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NBA Lockout: Chinese Basketball Association Takes Stand

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Last week, news broke from a source within the Chinese Basketball Association (CBA) that the league was planning on instituting two controversial new rules, which read as follows: 1) Any NBA player that signs with a CBA team during the lockout will not be released from his contract, meaning that he won’t be allowed to return to the NBA mid-season if a deal is reached and 2) Teams can sign no more than one current NBA player.

Besides the obvious logistical problems with the rules (FIBA already ruled that players under contract with an NBA team must return to the states once the lockout’s over), they represent poor strategy for the only major basketball league in a country of 1.4 billion, many of which are NBA fans. Yao Ming has retired and Yi Jianlian is terrible, so the NBA needs more of its stars to become popular in China in order to grow the game.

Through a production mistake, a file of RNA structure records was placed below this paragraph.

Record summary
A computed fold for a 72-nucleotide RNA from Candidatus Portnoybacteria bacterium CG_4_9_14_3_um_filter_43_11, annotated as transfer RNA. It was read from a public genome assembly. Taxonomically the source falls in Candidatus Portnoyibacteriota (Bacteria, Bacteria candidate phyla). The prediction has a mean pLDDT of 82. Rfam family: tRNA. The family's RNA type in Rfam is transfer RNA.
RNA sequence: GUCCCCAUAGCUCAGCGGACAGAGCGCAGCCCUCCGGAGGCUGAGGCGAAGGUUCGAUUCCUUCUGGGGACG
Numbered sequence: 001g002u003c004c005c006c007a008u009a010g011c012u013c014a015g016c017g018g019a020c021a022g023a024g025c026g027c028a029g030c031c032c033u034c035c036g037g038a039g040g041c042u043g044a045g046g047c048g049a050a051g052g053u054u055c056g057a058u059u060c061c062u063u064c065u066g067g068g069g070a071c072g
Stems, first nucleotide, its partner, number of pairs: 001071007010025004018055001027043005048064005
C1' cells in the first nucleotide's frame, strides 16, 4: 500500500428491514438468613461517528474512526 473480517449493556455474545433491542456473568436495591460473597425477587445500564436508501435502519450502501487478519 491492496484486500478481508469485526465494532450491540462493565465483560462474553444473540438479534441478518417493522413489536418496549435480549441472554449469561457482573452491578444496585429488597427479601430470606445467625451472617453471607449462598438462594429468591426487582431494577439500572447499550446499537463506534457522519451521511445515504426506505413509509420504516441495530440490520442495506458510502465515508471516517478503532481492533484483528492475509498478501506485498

And the rules wouldn’t just hurt the NBA’s overseas exposure—they’d prevent current NBA fans in China from getting a chance to see real, live NBA players, a rare occurrence in the Far East. It is for this reason that the CBA is my Rogue of the Week, just edging out Michael Beasley, who shoved a fan in the face at an NYC pickup game (perhaps the TWolves should ship him off to the CBA as punishment).

Throughout much of its history, China has sought to close its doors to the world, and while the current leadership has taken strides to remedy that, when I look at these rules it’s hard for me not to think back to an older China that resented the influence of foreigners. By making this move, the CBA is probably denying itself revenue and denying the fans who want to see the kind of talent that they would normally have to search YouTube for. While the CBA and its supporters have some valid arguments, at its core this is a move made to restrict freedom, and I try not to support such moves if I can avoid it. It just doesn’t make sense to me that the one time NBA players might willingly come to China, the CBA would do its best to alienate them from coming.